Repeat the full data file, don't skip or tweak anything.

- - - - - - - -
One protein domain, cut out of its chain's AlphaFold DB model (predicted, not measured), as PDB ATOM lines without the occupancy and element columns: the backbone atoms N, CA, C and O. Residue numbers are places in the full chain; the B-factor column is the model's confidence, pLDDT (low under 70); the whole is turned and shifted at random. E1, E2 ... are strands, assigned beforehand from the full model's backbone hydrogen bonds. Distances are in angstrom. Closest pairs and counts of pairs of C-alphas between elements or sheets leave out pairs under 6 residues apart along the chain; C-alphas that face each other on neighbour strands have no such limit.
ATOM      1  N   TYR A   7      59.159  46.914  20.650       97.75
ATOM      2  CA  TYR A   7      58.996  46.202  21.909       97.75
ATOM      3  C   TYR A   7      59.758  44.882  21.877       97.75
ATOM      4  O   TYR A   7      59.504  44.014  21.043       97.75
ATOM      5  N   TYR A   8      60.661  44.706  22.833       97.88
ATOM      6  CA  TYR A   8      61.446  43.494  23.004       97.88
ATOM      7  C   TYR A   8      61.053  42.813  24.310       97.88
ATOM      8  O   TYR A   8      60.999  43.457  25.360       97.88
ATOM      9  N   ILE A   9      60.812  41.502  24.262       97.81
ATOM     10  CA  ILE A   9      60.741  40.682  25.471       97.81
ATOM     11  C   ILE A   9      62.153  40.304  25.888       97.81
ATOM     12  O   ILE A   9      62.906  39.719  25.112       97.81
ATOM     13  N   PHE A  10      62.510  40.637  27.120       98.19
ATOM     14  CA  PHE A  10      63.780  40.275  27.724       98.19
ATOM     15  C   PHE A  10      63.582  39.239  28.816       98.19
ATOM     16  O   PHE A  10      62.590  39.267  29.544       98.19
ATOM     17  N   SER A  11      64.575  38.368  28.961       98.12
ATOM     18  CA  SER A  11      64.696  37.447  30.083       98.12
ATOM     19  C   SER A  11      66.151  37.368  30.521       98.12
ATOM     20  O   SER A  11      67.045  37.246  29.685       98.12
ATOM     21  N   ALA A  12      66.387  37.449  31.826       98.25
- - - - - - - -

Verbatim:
One protein domain, cut out of its chain's AlphaFold DB model (predicted, not measured), as PDB ATOM lines without the occupancy and element columns: the backbone atoms N, CA, C and O. Residue numbers are places in the full chain; the B-factor column is the model's confidence, pLDDT (low under 70); the whole is turned and shifted at random. E1, E2 ... are strands, assigned beforehand from the full model's backbone hydrogen bonds. Distances are in angstrom. Closest pairs and counts of pairs of C-alphas between elements or sheets leave out pairs under 6 residues apart along the chain; C-alphas that face each other on neighbour strands have no such limit.
ATOM      1  N   TYR A   7      59.159  46.914  20.650       97.75
ATOM      2  CA  TYR A   7      58.996  46.202  21.909       97.75
ATOM      3  C   TYR A   7      59.758  44.882  21.877       97.75
ATOM      4  O   TYR A   7      59.504  44.014  21.043       97.75
ATOM      5  N   TYR A   8      60.661  44.706  22.833       97.88
ATOM      6  CA  TYR A   8      61.446  43.494  23.004       97.88
ATOM      7  C   TYR A   8      61.053  42.813  24.310       97.88
ATOM      8  O   TYR A   8      60.999  43.457  25.360       97.88
ATOM      9  N   ILE A   9      60.812  41.502  24.262       97.81
ATOM     10  CA  ILE A   9      60.741  40.682  25.471       97.81
ATOM     11  C   ILE A   9      62.153  40.304  25.888       97.81
ATOM     12  O   ILE A   9      62.906  39.719  25.112       97.81
ATOM     13  N   PHE A  10      62.510  40.637  27.120       98.19
ATOM     14  CA  PHE A  10      63.780  40.275  27.724       98.19
ATOM     15  C   PHE A  10      63.582  39.239  28.816       98.19
ATOM     16  O   PHE A  10      62.590  39.267  29.544       98.19
ATOM     17  N   SER A  11      64.575  38.368  28.961       98.12
ATOM     18  CA  SER A  11      64.696  37.447  30.083       98.12
ATOM     19  C   SER A  11      66.151  37.368  30.521       98.12
ATOM     20  O   SER A  11      67.045  37.246  29.685       98.12
ATOM     21  N   ALA A  12      66.387  37.449  31.826       98.25